Most exciting to me was their next ask, “Can we use some magnets? We're pretty sure we know what will happen, but we want to check our thinking?” Well, my answer was of course, “Yes, yes and yes!” It wasn't enough for the students that from their reading and from prior investigations they were pretty sure they knew how magnets worked. Instead, they wanted to collect their own evidence. It provides a much deeper understanding to be able to say with great confidence, “We can absolutely defend our response now.” It’s an exciting moment when students feel empowered to take that extra risk.

Building Scientific Vocabulary with CER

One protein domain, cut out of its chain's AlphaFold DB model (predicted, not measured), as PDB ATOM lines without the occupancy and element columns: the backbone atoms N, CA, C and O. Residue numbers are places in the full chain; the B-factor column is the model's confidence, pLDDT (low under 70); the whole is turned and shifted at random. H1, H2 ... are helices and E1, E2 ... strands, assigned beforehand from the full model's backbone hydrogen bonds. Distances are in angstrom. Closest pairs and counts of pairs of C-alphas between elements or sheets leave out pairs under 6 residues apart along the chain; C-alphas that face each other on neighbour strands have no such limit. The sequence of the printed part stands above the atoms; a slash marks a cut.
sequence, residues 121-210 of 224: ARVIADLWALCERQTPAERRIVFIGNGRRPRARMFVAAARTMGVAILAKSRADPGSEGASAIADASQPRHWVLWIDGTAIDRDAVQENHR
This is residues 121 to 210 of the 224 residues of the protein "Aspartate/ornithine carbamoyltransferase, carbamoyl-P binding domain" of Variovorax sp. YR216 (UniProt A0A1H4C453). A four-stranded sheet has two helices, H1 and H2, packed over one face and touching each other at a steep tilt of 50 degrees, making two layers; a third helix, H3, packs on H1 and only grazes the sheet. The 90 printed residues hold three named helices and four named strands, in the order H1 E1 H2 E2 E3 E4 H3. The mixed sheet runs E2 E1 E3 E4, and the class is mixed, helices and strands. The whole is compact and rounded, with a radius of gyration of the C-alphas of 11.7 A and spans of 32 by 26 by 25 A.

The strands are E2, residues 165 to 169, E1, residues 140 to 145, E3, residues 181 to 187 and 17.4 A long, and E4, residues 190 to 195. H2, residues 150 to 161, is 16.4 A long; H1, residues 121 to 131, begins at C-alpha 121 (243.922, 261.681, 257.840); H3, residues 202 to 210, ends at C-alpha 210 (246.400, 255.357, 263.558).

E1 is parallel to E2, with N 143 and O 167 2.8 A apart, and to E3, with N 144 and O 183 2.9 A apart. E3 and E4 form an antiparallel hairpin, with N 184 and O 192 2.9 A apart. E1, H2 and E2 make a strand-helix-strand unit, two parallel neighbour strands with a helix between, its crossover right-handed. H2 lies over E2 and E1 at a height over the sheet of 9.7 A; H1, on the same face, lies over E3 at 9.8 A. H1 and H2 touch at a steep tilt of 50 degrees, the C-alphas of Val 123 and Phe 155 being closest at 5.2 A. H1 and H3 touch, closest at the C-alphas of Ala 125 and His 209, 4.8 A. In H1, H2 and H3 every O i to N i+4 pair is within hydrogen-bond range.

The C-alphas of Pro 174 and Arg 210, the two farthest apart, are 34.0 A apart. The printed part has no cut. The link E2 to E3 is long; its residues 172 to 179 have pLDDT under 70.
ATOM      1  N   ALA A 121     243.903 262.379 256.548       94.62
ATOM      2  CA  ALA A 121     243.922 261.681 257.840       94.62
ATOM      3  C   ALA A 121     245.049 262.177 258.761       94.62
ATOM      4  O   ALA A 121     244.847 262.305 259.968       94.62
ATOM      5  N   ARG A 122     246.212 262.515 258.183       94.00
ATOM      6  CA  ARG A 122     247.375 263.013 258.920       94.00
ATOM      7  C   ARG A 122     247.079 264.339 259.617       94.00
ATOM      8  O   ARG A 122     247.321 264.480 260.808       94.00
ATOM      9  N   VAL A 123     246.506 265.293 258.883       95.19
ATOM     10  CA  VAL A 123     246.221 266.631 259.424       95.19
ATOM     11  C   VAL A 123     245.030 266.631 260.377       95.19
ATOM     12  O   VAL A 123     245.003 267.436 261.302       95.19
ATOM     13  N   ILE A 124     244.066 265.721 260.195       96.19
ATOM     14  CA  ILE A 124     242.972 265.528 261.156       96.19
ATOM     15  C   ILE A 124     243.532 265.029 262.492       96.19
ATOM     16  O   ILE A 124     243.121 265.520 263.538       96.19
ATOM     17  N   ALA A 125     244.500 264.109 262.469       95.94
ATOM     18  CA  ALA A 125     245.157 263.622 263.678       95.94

Making connections makes student learning more meaningful. I often use something called a frame model in my class to deepen students understanding of scientific vocabulary. In my day, when a student was challenged by a vocabulary word, we would look it up in a dictionary and copy down the definition. Not too much high-level thinking happening there. With KnowAtom, students don’t just look up the word; they’re asked to interact with it. For example:

The definition of translucent is some light will pass through. Next, draw a picture. What exactly does translucent mean to you?

This activity gives us as educators a much deeper understanding of the student’s level of understanding. You can see they've got the word sunlight and a whole bunch of arrows. They identify a curtain as a good example, showing only some of those arrows passing through. What a great moment for the teacher to say, "tell me about it – why did you use the curtain as an example? what does it show?"

Student responses in a workbook